Surrey Research Park is just one organisation that will benefit from Satellite Vu’s pioneering heat-sensing satellites, built by Surrey Satellite Technology Ltd (SSTL)
It’s impossible to ignore the climate change emergency. To keep global warming below 1.5°C, emissions need to be reduced by 45% by 2030 and reach net zero by 2050. Improving energy efficiency should be the first priority for businesses looking to save money on energy bills and make the net zero transition. British Earth Observation company Satellite Vu is helping organisations tackle these pressing issues; its cutting-edge thermal imaging satellites are revolutionising how energy is measured.
The UK-based satellite technology specialist is bringing the highest resolution thermal data to enable us to see the world like never before. Through its planned constellation of heat-sensing satellites, Satellite Vu will be able to monitor the temperature of any built and natural environment on the planet in near real-time using a new mid-wave infrared camera, providing valuable insights into economic activity, energy efficiency and disaster response.
The satellites are being constructed by Surrey Satellite Technology Ltd (SSTL), which has been building small satellites for more than 40 years from its base at Surrey Research Park in Guildford. The first satellite is set to make its launch in June 2023 on a Falcon 9 rocket, operated by Elon Musk’s SpaceX company, and a further seven will go into orbit over the next two or three years.
In essence, Satellite Vu will become the world’s thermometer from space. The applications of the programme are extensive – from alleviating the effect of heat islands in inner cities and monitoring the pollution of waterways from industrial processes to reducing the cost of heating buildings, ensuring buildings are energy efficient and assessing the activity status of solar farms.
The Satellite Vu team is on a mission to support public and private sector organisations in becoming more climate resilient. The key focus – using less gas and electricity to heat buildings to validate and improve the EPC (Energy Performance Certificate) ratings of properties. This, they say, is the first step towards decarbonising the whole sector and eventually moving towards more secure and renewable sources of energy.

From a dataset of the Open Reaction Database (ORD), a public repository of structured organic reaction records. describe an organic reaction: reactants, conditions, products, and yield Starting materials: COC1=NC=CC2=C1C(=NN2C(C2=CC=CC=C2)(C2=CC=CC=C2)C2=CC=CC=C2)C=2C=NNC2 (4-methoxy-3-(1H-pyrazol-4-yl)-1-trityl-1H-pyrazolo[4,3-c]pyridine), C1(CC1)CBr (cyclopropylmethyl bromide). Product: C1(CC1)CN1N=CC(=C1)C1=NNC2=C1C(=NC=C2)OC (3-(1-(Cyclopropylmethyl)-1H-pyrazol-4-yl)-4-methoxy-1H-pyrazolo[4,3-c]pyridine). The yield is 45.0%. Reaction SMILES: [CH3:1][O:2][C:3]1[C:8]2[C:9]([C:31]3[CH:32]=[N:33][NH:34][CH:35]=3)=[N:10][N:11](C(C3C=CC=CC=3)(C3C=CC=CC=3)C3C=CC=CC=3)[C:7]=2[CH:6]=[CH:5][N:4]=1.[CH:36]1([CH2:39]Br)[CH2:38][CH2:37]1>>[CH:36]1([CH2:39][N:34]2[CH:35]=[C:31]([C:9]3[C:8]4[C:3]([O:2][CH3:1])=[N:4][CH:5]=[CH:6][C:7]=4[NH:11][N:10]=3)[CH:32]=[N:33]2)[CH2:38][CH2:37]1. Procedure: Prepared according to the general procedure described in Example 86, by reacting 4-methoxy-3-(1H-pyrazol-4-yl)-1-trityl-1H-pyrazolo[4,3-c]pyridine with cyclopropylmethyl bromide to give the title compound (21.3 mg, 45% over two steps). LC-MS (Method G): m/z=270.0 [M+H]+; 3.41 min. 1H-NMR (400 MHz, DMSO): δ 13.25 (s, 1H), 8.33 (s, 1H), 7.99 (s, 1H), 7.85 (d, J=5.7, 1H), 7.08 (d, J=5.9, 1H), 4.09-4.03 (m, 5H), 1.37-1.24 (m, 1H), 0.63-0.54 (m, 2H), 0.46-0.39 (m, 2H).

When looking at building heat loss, the thermal satellite technology can give an accurate image of where to implement energy optimisation investments, offering substantial cost-saving benefits. “A lot of companies and authorities want to make improvements in the way we use energy and generate heat, but they need to know exactly where to direct their efforts,” says Anthony Baker, Co-founder and CEO of Satellite Vu. “By giving them precise data about where heat is being allowed to spill out of buildings into the open, we believe we can help them make a real difference and save energy.”
Surrey Research Park is already harnessing Satellite Vu’s heat-sensing satellite capabilities. Spanning 70 acres and home to more than 200 technology, science and engineering businesses, the Park has its sights set on reaching net zero by 2030 by boosting energy efficiency to reduce the greenhouse emissions from its buildings.
Satellite Vu is conducting a five-stage programme consisting of an aerial thermal imaging campaign, data processing, thermal analysis, energy consumption modelling and interactive real-time data presentation. The data will be used to validate EPCs for buildings in the Park, which mostly sit between B and E, requiring retrofitting upgrades – spanning glazing, insulation, LEDs and mechanical – to be compliant with upcoming legislation by the end of the decade.
Anthony explains: “Climate technology remains key for organisations to achieve net zero through retrofitting action, and our project with Surrey Research Park represents a scalable solution to this issue; opening opportunities at every campus or industrial park in the UK, and a blueprint for housing associations and portfolio owners.”
Since its inception in 2016, Satellite Vu has raised £15 million in Series A investment. The company was also the recipient of two National Space Innovation Programme (NSIP) grants from the UK Space Agency and a third from the European Space Agency. Now at the scale-up stage, Satellite Vu is looking to introduce more organisations to thermal satellite technology.
There has been a lot of interest so far, which has led the team to introduce an Early Access Option Pass (EAOP), which provides customers and partners with preferred access to Satellite Vu’s imagery, products and services, as well as the opportunity to secure satellite capacity to support operational and business requirements.
Satellite Vu has been working closely with SSTL, and despite supply chain issues, the construction and launch of the first satellite is on track for June. The planned constellation is eight satellites, but if the space industry continues to be sustainable, there is the opportunity to launch more, with even better imagery resolution, Anthony and the team predict.
The scale of commercial activity in outer space is expanding significantly, putting satellite technology innovators like Satellite Vu in a prime position to make real change. A picture can speak a thousand words, and Satellite Vu is confident that its thermal imagery will have a positive effect on customers’ pockets, but most importantly, on the future of our blue planet.